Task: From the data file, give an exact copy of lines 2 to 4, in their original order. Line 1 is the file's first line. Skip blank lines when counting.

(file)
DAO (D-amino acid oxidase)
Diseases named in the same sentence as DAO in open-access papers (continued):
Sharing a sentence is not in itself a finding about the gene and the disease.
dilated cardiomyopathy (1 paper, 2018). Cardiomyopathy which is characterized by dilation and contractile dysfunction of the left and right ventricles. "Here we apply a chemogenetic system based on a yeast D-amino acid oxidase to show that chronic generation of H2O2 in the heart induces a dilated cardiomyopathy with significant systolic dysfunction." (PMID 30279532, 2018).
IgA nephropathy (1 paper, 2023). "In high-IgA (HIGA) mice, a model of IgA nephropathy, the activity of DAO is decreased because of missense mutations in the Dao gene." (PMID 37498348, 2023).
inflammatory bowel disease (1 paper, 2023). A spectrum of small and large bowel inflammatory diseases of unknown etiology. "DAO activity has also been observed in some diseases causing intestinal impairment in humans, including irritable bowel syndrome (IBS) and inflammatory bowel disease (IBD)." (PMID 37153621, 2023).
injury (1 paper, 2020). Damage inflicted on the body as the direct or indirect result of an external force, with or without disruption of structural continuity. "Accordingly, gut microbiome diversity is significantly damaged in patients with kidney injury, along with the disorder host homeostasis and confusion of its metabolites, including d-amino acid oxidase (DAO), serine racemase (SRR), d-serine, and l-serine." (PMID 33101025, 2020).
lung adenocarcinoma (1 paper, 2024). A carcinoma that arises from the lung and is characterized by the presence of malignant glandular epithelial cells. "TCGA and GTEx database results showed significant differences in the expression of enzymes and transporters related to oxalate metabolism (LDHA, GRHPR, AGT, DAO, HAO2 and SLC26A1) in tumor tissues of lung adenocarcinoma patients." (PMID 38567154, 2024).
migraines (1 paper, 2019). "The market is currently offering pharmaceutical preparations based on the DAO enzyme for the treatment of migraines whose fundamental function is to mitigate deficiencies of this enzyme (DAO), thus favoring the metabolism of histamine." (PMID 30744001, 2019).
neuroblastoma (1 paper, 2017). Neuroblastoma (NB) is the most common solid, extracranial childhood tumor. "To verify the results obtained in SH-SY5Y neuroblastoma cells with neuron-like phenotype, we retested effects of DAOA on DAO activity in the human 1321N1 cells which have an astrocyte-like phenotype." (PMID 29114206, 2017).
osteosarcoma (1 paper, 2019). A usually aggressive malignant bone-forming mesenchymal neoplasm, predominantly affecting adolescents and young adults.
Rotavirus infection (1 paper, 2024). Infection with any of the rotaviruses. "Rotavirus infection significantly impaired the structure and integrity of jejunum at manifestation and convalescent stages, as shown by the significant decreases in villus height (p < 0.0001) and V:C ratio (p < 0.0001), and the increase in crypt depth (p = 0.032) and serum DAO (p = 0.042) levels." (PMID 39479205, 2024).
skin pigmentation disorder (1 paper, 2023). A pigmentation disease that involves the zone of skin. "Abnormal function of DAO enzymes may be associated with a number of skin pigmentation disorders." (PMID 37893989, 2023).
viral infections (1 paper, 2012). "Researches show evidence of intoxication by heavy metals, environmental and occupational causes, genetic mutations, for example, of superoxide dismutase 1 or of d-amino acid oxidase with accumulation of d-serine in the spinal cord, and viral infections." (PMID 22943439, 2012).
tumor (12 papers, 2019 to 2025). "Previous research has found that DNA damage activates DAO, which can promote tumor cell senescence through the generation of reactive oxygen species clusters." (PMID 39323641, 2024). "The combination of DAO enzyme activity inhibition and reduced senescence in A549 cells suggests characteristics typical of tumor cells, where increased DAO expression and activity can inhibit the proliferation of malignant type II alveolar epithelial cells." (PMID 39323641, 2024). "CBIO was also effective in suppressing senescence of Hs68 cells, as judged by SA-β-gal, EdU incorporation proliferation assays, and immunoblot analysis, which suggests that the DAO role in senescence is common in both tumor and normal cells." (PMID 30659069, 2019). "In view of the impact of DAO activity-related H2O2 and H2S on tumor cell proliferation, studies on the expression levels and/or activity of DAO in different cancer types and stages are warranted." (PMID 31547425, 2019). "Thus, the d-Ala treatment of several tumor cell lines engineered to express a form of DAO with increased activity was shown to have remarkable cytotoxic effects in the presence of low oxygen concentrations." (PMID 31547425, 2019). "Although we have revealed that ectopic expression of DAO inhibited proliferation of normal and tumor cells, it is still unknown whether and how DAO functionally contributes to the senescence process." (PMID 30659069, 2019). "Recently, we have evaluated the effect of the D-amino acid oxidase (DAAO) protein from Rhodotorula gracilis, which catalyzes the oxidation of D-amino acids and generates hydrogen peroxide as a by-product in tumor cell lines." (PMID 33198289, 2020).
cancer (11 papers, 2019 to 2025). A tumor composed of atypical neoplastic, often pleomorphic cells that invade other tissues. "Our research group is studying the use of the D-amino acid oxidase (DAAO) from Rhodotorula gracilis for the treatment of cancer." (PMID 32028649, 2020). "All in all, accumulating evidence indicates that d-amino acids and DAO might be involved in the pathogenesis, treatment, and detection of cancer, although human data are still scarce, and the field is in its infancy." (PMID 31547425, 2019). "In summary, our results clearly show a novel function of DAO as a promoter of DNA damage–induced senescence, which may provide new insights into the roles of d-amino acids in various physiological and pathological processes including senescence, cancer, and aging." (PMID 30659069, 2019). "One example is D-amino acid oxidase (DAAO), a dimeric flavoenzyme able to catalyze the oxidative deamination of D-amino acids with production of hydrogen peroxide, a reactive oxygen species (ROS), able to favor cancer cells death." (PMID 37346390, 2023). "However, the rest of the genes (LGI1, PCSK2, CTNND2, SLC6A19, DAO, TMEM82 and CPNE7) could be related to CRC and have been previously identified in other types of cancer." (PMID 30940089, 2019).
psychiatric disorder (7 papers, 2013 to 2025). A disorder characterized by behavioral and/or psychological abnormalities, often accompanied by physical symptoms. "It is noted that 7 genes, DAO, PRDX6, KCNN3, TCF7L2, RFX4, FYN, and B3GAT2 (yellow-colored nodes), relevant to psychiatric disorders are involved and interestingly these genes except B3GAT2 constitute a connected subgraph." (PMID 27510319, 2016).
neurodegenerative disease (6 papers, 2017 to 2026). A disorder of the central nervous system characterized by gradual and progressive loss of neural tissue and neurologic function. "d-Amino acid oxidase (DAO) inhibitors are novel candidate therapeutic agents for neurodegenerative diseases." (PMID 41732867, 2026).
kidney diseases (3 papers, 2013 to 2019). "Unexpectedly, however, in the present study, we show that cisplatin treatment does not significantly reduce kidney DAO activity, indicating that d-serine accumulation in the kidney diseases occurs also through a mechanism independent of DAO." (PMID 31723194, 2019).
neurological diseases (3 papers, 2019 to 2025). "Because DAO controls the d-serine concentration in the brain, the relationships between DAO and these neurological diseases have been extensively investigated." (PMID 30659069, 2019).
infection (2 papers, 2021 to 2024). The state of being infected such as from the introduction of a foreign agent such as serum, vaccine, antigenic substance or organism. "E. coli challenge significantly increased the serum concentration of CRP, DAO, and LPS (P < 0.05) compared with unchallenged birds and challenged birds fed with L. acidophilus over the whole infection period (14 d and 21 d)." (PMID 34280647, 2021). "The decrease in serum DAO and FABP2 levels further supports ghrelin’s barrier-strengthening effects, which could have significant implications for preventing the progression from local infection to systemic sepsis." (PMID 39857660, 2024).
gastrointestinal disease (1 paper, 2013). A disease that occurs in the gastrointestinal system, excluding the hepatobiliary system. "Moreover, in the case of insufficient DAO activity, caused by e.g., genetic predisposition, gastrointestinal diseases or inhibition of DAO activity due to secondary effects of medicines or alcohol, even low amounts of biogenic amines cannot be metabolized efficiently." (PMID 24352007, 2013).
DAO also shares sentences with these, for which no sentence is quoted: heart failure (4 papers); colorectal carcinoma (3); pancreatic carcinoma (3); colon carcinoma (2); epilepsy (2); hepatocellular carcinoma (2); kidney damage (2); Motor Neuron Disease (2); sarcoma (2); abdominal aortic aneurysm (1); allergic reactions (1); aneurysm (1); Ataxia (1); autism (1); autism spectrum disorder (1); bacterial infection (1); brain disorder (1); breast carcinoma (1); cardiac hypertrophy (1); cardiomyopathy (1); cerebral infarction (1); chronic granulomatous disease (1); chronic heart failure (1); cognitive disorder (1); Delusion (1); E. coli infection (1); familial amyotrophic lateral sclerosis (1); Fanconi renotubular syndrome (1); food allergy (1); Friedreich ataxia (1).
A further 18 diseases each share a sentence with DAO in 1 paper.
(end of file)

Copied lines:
Diseases named in the same sentence as DAO in open-access papers (continued):
Sharing a sentence is not in itself a finding about the gene and the disease.
dilated cardiomyopathy (1 paper, 2018). Cardiomyopathy which is characterized by dilation and contractile dysfunction of the left and right ventricles. "Here we apply a chemogenetic system based on a yeast D-amino acid oxidase to show that chronic generation of H2O2 in the heart induces a dilated cardiomyopathy with significant systolic dysfunction." (PMID 30279532, 2018).